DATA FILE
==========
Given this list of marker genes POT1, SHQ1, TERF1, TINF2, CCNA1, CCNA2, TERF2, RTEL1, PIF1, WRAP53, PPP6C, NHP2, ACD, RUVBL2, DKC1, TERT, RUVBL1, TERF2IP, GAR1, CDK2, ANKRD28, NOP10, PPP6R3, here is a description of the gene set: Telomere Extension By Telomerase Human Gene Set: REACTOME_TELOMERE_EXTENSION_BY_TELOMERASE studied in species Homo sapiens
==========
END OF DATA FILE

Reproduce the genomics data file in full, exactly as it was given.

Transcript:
Given this list of marker genes POT1, SHQ1, TERF1, TINF2, CCNA1, CCNA2, TERF2, RTEL1, PIF1, WRAP53, PPP6C, NHP2, ACD, RUVBL2, DKC1, TERT, RUVBL1, TERF2IP, GAR1, CDK2, ANKRD28, NOP10, PPP6R3, here is a description of the gene set: Telomere Extension By Telomerase Human Gene Set: REACTOME_TELOMERE_EXTENSION_BY_TELOMERASE studied in species Homo sapiens